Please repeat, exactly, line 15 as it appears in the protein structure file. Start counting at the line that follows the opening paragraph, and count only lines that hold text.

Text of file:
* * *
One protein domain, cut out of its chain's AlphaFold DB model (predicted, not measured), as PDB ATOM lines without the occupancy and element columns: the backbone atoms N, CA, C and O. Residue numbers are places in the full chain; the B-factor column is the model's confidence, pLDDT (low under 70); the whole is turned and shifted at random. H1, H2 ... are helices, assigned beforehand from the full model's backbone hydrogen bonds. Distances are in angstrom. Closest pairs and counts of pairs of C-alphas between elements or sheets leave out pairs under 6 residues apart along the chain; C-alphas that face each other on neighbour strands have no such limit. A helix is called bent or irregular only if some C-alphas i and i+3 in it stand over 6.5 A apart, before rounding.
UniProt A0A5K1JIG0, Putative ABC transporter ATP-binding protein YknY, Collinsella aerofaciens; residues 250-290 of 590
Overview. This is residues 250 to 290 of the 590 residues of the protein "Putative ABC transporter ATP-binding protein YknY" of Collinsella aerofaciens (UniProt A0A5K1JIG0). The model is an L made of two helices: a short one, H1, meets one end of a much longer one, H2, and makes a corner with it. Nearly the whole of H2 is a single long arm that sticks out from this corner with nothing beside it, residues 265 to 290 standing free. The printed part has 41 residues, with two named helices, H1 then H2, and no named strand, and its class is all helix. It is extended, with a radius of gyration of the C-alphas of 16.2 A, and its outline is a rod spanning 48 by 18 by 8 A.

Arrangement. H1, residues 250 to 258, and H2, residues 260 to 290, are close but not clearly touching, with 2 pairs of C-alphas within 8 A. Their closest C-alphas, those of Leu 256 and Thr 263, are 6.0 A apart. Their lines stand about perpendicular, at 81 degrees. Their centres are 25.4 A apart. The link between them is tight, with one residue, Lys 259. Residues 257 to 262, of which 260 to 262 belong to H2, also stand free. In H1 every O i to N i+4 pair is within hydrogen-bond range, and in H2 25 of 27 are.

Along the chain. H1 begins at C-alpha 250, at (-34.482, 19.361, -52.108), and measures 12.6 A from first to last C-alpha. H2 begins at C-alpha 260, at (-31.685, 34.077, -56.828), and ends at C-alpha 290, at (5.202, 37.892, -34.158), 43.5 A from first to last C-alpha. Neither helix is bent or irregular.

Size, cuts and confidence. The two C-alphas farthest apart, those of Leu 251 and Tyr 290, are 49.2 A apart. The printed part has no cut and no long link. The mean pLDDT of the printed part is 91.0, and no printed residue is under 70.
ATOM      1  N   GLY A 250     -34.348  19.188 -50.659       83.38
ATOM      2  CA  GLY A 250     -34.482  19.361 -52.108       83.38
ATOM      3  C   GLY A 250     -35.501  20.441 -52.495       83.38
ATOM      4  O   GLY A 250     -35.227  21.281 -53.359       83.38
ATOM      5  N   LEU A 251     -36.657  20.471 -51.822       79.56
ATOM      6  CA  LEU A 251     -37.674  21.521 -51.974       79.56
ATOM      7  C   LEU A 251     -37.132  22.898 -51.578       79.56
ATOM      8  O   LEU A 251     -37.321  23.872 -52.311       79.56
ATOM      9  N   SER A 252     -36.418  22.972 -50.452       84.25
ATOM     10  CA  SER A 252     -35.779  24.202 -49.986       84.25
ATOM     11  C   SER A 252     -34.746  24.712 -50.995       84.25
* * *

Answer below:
ATOM     10  CA  SER A 252     -35.779  24.202 -49.986       84.25